March 19, 2013; San Francisco, CA, USA; Dominican Republic designated hitter Hanley Ramirez (13, far right) celebrates with his teammates as the team hoists the championship trophy after the World Baseball Classic championship against Puerto Rico at AT

A Simple Idea To Improve The World Baseball Classic


With the World Baseball Classic coming to an end this past week, I feel it’s finally a good time (if, admittedly, not a little late) to give my idea on how to improve the tournament. To me, it’s a simple solution with scheduling. It won’t make it perfect but it could erase some of the grumbles and gripes.

Move it to the end of the season. Now, there are obvious issues to this plan. The first and most glaring is that baseball won’t want to compete against its own playoffs. And that is fair. In hockey, at the end of the regular season of the National Hockey League, the World Championships take place opposite their playoffs. First of all, the World Championships are every year which is completely different and the International Ice Hockey Federation holds the Worlds, not the NHL.

At the Worlds, it is limited to players whose teams do not make the post-season. It is not advertised as a best-on-best as many players choose not to go. However, you don’t have to worry about players being in game shape. They will be. And you will have players who will stay home to rest up after a long season. But you have players not stepping out of the Classic because of the effects it could have on a long season.

But it would help. Prospects would have this or the Arizona Fall League to go to. Minor leaguers would have no issue. Major Leaguers who don’t make the playoffs or get eliminated in the Wild Card Game could go if they want. You can even scatter games to not compete directly with playoff games. Because everyone loves day baseball, as much in March as in October.

I get that this isn’t perfect. But nothing will be until Major League Baseball holds it in the summer and holds their season for it. But by having the tournament at the end instead of the beginning means that the product will be better and fans who cheer for bad teams will have something to look forward to when the off-season seems longest.

You would still need pitch counts to protect pitchers but their arms will be ready. You won’t have guys who haven’t thrown a curveball yet or who are still stretching themselves out.

I think this is a small change, admittedly with some new problems, that will improve the overall product. Because something has to change if people want to take this competition seriously, or at worst, more seriously than they currently do. The need for baseball we all feel in March hides the fact that the product needs help and isn’t the elite display of baseball everyone wants to think it is.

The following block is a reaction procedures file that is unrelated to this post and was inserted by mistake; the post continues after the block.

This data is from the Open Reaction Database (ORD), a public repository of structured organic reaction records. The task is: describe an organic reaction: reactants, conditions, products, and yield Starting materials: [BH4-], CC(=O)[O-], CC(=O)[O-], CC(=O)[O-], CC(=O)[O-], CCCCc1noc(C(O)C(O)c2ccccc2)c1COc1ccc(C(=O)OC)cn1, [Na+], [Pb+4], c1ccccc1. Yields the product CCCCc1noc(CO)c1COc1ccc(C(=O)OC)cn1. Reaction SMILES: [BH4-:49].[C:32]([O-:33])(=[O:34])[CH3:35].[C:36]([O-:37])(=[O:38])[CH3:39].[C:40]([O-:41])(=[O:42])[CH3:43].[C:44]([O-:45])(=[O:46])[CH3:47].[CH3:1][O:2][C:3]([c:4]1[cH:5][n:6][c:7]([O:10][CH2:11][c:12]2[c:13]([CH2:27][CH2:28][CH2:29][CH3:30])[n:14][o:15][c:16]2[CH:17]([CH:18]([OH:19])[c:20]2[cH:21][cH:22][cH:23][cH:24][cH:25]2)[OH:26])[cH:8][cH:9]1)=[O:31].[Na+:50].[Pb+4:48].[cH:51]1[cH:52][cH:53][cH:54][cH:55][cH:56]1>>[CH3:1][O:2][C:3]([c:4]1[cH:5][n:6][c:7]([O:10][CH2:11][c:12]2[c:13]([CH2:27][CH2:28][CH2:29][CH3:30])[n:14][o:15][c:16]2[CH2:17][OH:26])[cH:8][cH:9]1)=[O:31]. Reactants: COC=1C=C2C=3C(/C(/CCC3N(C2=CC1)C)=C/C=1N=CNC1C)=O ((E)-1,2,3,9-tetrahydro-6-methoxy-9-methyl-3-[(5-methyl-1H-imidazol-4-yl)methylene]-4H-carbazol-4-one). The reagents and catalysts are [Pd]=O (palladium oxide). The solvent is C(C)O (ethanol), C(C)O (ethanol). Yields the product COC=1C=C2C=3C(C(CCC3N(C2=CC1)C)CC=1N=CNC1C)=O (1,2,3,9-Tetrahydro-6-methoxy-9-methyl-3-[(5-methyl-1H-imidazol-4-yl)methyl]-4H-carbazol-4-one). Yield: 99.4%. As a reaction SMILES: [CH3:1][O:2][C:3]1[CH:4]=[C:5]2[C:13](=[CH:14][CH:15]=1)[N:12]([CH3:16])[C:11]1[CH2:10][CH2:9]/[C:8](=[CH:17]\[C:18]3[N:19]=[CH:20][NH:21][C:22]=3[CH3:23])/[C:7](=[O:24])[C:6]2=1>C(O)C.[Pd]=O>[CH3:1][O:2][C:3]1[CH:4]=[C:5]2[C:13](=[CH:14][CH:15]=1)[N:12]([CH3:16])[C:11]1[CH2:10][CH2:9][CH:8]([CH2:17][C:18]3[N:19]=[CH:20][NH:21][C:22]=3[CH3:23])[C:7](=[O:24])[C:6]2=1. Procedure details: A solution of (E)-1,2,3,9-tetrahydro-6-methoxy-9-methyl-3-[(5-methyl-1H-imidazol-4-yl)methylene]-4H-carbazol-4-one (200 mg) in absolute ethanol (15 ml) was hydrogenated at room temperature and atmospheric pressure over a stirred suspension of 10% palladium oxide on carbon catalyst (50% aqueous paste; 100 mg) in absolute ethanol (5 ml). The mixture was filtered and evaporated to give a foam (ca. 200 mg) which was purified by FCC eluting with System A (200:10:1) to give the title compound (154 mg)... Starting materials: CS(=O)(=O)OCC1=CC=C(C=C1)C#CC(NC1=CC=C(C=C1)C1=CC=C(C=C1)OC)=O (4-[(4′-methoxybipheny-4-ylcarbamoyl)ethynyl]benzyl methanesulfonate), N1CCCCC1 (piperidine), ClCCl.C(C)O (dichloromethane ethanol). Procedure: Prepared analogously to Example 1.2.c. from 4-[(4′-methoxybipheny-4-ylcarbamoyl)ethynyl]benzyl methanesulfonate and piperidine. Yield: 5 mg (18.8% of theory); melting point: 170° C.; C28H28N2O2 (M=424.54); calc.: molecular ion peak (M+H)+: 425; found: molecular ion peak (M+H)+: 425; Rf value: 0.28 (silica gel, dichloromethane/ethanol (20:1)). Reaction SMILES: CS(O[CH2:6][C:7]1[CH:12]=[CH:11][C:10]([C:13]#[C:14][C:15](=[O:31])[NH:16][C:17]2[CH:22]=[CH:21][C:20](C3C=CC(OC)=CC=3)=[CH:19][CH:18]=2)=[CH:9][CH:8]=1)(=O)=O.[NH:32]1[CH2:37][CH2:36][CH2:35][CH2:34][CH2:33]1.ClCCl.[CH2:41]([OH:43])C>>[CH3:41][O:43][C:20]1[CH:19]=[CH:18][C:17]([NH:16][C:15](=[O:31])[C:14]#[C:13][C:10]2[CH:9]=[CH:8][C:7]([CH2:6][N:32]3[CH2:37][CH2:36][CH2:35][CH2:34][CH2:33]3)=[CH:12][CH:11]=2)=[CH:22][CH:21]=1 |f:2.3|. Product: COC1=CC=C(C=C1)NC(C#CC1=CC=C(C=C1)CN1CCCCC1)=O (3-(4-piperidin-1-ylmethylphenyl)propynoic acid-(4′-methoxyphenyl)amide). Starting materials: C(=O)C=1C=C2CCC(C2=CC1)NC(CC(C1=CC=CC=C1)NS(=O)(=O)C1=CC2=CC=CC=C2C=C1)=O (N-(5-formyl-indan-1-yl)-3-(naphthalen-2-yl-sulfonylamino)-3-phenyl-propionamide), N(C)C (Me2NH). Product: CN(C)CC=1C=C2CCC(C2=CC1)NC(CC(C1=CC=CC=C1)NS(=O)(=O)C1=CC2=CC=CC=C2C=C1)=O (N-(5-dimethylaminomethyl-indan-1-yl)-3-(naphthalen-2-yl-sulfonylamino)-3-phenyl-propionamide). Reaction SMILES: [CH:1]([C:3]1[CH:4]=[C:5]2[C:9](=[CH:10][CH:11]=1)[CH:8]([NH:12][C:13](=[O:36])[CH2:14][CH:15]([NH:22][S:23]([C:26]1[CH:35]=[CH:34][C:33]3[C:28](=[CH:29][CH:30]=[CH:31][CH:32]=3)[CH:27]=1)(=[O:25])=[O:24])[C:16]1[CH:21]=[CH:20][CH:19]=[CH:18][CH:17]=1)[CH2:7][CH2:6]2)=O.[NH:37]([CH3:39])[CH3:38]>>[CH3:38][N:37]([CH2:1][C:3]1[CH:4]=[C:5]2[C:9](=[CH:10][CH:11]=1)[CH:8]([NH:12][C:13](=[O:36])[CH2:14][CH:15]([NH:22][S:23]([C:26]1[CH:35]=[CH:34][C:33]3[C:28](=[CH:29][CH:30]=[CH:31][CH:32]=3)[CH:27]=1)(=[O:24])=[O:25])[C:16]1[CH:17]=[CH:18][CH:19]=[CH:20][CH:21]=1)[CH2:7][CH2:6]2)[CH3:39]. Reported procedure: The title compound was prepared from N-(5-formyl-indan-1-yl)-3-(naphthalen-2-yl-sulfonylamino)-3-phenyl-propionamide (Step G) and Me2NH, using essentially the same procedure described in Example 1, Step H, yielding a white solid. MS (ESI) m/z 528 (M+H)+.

As a Canadian, I loved watching the games and having that National pride. I knew that Canada was missing Erik Bedard, Ryan Dempster, Russell Martin, George Kottaras and Brett Lawrie among others, but I enjoyed it for what it was. A chance to see other guys step up for their country. I enjoyed the games and watched most of them. But I couldn’t help but think throughout that it could be so much better.

Tags: Major League Baseball Washington Nationals World Baseball Classic

  • Brian McKeever

    This solution still does not solve the real problem with the WBC–that no professional team wants to see its pitchers placed at risk playing in it. Moving it to the end of the season just means that a tired out starter who has already thrown around 200 innings that season will be adding even more innings at a time when he will be at most risk of injury. So there will still be ridiculously low pitch counts (probably even lower than currently), which compromises the way the game is supposed to be played.

    The best solution is to limit the WBC to minor league and international free agents looking for an opportunity to impress (in other words to only those players not under any kind of contract with an MLB team). Then the games can be played the way baseball is meant to be played and in the spirit of a real international competition like the Olympics. Besides, we already see the MLB’ers play 162 meaningful games plus playoffs every year. How many more do we need, anyway?

    • Jared Book

      I understand your point, for sure. Maybe the solution (for teams with
      a lot of stars) is to have large pitching staffs. Not quite all-star
      game types, but have a guy come in, throw 65 pitches and have him go
      home. That way, you don’t have to tax one arm. The US pretty much did
      that anyways.

      Or, have scrub pitchers with star lineups.

      Really, there is no solution because Major League Baseball doesn’t want there
      to be. The NHL sends all of its best players to the Olympics and teams complain but the league gives them no choice.

      Does it have a position like pitcher that’s at risk? No. But it’s hockey. It’s
      physical. Every position is at risk. The league needs to take a stand or
      forget the idea of a best-on-best competition done half-way.

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